Cavs ’10-11 Preview
30 teams in 30 days.
It’s hard to part with a significant other sometimes, especially one of the good ones.
You invest your time, your energy and your love into him/her, you’re dedicated…and for whatever number of reasons, you and/or the partner swallows an entire FAIL cocktail and things may start wither. And it’s difficult, because if that person leaves the situation, a set-up that you may have had high hopes for, you are the one left with the clean-up. You have to process the failure and then figure out how to go on with a diligent spirit.
Tell me the city of Cleveland isn’t going through this.
In spite of the setback and the change of future plans, the Cleveland Cavaliers do have some hope, but it shouldn’t be about the good times of the past. The past, for whatever reason, is there, and the Cavs have to live here. Now. In the moment. And they’re equipped to do some good things for the present and maintain some hope for the future.
Now don’t get it twisted — the Cavs have to reconcile with the recent past, and the wine and gold updates don’t exactly conjure up images of winners (in fact, the Cavaliers were horrid in these colors back in the 1970s), but the better-than-average mix youth and veteran presence should make up for what could be a devastatingly poor 82-game campaign.
Among the present positives are that JJ Hickson is the starting power forward for the team; his increased rep time were the things that kept Cleveland alive in the past when injuries abounded in the prior two seasons, and now he can release himself the way that he was meant to be. Also, the team can use a lot of different athletic wings to increase the defensive intensity and overall tempo, should head coach Byron Scott allow it; Christian Eyenga, Daniel Gibson, Joey Graham, the former high-scoring Michigan product in rookie Manny Harris, Jamario Moon and a dutiful Anthony Parker will be able to play more passing lanes and fill good space for some positive disruptive play.
And whether he’s really truly an upper-echelon player or not, Mo Williams is here and the Cavs will be thankful for him; Williams will get even more time and freedom to take advantage of this ability to shoot, dribble and drive, and he can really steer the team in a way that can empower the Cavs and himself — with the newly acquired Ramon Sessions, they’ll be able to wreak some havoc as combo guards capable of setting up offense or shooting the rock with relative ease.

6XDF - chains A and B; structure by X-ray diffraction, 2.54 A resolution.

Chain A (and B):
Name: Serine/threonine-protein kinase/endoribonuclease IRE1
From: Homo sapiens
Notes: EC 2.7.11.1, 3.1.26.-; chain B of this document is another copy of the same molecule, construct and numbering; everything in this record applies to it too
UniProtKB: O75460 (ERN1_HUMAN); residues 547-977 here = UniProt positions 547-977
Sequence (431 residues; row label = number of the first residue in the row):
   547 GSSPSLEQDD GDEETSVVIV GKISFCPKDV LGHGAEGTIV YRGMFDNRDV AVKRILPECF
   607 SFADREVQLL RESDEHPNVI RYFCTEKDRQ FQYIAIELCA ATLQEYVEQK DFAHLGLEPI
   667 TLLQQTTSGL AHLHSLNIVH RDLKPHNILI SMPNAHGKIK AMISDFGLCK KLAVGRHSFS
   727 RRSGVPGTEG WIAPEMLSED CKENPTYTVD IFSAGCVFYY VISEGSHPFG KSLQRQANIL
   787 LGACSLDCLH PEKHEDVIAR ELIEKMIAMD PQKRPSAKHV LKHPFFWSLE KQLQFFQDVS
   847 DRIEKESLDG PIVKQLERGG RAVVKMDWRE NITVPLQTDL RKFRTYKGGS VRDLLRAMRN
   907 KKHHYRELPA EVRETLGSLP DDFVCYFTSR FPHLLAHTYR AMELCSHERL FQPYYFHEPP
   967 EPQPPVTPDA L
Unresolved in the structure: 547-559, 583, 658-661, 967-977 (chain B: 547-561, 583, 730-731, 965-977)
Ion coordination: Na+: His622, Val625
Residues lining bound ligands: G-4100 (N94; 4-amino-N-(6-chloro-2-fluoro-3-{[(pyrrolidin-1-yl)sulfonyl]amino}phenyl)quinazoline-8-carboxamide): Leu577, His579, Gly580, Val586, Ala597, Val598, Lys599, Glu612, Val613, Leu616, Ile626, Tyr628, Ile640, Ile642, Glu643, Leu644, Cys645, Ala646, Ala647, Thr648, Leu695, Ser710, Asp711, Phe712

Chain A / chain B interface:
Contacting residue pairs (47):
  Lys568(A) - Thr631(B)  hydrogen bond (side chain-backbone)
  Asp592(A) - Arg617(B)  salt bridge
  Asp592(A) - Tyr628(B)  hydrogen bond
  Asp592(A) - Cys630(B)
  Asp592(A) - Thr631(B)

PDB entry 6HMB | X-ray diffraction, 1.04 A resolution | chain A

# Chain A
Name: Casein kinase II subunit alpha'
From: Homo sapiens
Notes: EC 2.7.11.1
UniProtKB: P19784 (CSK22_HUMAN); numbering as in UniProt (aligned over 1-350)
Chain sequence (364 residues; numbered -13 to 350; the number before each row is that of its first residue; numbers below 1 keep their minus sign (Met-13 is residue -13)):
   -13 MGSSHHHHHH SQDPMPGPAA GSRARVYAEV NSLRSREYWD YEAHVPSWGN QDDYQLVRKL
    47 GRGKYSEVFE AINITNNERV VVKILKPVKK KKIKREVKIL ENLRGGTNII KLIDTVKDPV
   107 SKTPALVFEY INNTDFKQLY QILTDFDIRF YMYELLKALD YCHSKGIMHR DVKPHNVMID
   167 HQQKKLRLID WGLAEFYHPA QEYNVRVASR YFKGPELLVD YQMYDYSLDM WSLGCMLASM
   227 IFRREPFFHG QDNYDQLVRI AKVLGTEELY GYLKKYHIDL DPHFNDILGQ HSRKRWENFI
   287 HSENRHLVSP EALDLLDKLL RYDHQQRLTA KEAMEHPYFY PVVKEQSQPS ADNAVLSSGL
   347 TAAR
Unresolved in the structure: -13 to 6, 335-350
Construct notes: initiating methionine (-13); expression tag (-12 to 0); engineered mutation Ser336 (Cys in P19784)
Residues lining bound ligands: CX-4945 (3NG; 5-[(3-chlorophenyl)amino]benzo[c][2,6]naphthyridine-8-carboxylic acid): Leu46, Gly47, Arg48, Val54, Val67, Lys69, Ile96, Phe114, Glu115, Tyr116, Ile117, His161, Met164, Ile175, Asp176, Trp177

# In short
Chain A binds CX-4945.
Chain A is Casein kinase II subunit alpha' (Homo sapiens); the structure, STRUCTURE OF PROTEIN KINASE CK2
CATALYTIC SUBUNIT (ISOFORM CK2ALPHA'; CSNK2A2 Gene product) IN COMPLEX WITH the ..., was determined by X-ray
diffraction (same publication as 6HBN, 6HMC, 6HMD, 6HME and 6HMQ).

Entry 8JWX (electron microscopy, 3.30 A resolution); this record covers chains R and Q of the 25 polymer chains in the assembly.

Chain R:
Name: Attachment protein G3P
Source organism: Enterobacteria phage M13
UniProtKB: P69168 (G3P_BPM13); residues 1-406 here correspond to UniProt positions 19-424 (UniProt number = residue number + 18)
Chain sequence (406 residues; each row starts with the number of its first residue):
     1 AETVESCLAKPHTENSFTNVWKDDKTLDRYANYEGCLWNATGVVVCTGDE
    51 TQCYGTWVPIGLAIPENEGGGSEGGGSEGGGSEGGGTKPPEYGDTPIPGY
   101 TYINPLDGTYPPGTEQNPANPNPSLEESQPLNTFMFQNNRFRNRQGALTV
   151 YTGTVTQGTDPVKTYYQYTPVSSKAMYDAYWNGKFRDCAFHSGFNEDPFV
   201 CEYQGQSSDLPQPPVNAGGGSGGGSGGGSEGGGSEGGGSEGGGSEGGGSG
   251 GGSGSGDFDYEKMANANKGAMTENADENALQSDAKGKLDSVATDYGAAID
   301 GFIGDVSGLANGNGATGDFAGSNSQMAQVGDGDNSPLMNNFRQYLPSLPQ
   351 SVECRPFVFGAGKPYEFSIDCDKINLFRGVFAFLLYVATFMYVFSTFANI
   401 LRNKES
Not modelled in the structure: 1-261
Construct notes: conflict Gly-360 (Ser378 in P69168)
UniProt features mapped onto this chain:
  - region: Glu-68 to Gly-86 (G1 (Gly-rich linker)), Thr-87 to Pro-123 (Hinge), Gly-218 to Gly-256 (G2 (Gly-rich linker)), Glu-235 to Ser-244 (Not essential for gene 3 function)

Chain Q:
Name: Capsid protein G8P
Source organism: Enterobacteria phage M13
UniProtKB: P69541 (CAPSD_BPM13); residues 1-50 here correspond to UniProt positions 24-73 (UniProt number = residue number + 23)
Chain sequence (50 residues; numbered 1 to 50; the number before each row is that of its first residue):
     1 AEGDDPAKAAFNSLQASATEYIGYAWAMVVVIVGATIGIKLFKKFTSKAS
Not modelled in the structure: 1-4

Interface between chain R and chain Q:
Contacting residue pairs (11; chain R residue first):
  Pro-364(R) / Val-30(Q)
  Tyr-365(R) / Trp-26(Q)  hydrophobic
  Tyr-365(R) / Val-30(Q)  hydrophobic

Of course, there are some deficiencies that lie at rest with Cleveland. Antawn Jamison is a starter, and, if being a reserve player is in the plans, he may take issue with that, considering where the Cavaliers are starting from; he’s not a disrupting force, but he’s so good and professional, starting him or trading him would be the best ways to have him (or not have him). Anderson Varejao is really good, but he was best playing off of “He Who Shall Not Be Named,” so his effectiveness will be something to gauge, and overall, the talent of the players is average — not bad, but not at all great or even really good. There will be blood…and some of it will be Cleveland’s.
All in all, the best way to look at the Cavaliers is with the idea in mind that they are getting over a rough time in the relationship. When the T-800 Terminator (Arnold Schwarzenegger) shot a street tough that was trying to rough up John Connor (Edward Furlong) in T2: Judgement Day, Connor accosted Ahhhh-nold about it — do you remember the Terminator’s reply? “He’ll live.”
The Cavs are going to live. They may not be skipping along in bliss, but thank God for new beginnings after sad days.
Previous Season Previews can be found in the archive.
Sandy Dover is a novelist/writer, artist, and fitness enthusiast, whose work has been featured in Robert Atwan’s “America Now,” USA Today’s UWire, and Yahoo!’s Associated Content, and is a senior writer for Buckets magazine. You can find Sandy frequently here at SLAMonline, as well as at Facebook and Twitter.